Sketchup. I like the idea of trying different designs. As I'm still very much in the learning stages I think it would be a fun idea to have a sketchup section where members could post up their challenges and others can post different solutions. For expample you could do a basic sketch of the location and we could post versions of what we would build. I'm on a mini holiday away from home but I would be willing to do a sketch when I get back.
 

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They actually make a toe space heater that connects to your hot water heat system. Has it's own thermostat and fan. I also would build a base and a wall, gives you more storage and will fit in looks wise. Good Luck.
 

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how about something like this...
this obfuscated some berserk compound angles..
what's up w/ the laid over pictures...
how do we fix this...

.
 

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There is a baseboard heater behind the bench. Not sure how far away a cabinet would have to be in order not to interfere with the heat output.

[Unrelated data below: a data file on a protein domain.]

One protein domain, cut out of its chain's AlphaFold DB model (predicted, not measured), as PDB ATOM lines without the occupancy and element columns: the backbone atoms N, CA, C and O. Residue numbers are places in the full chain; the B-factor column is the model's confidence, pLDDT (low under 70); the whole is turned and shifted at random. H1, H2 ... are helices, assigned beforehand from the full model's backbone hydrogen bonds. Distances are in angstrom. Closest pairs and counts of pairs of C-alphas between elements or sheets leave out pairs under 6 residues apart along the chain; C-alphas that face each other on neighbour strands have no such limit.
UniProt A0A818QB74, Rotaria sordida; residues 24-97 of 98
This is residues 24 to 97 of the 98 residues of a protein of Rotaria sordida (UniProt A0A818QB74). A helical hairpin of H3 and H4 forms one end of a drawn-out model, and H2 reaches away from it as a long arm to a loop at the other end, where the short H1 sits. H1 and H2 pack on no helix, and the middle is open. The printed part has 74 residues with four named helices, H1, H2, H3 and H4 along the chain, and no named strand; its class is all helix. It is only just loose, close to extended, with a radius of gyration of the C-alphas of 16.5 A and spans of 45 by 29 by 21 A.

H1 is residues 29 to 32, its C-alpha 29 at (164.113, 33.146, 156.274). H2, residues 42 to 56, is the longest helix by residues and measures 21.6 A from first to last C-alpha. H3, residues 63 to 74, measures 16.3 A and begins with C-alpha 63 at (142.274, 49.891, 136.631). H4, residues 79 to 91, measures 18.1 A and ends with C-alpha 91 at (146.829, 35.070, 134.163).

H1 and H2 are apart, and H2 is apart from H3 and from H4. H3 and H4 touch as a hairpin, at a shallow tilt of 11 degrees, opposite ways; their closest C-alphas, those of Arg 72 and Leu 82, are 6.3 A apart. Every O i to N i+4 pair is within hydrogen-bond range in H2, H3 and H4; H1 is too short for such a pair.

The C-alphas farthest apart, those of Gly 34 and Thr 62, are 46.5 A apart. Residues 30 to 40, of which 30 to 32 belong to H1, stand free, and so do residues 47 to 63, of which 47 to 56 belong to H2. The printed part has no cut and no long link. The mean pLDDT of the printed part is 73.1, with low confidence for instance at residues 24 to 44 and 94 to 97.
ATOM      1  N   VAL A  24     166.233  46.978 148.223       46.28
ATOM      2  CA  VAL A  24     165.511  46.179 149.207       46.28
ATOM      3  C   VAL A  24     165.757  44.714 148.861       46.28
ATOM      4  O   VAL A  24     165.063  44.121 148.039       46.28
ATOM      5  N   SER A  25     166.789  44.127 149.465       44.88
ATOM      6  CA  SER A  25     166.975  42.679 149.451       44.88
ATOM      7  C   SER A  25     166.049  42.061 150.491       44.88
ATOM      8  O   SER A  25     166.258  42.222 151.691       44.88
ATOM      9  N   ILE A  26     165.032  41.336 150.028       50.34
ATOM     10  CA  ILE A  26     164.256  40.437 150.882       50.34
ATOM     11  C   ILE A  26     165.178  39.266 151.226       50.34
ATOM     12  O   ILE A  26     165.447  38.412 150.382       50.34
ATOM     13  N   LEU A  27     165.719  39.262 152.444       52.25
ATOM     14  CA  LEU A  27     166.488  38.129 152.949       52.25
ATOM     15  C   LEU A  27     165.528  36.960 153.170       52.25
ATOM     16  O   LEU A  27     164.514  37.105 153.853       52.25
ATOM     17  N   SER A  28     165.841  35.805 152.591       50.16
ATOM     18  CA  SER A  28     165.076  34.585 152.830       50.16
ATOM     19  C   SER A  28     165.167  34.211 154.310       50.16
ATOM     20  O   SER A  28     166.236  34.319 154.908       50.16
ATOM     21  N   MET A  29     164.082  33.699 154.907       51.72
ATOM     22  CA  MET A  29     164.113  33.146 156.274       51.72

More pictures please.

Does the baseboard heater actually have a vent under/behind the bench?

Edi: Never mind. Found them. :frown:
What is the actual working space of the two walls (don't include the door trim)?

Floor to ceiling height?


I might be able to tinker with it later this evening.
 

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Discussion Starter #16
More pictures please.

Does the baseboard heater actually have a vent under/behind the bench?

What is the actual working space of the two walls (don't include the door trim)?

Floor to ceiling height?

I might be able to tinker with it later this evening.
Baseboard heater is part of the forced hot water heating system....copper pipe running through fins. Protrudes 3 " out from the wall and runs from floor up 7".
Wall with the key holder has 40 1/2" working space from exterior door trim to the corner. Wall with the picture has 20" working space from the doorway trim to the corner. Floor to ceiling height is 92". Exterior door is Left Handed Inswing.
 

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Here ya go, Stick. Mikey to the rescue!
There's no charge for our friendly service! :surprise::grin::grin::grin:
Thanks Mike...
so how did you do it...

it doesn't really shoe but the toe kick is now a register for forced air...
this type og cabinet could be held up off of the floor to accommodate the WW baseboard...
 

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check..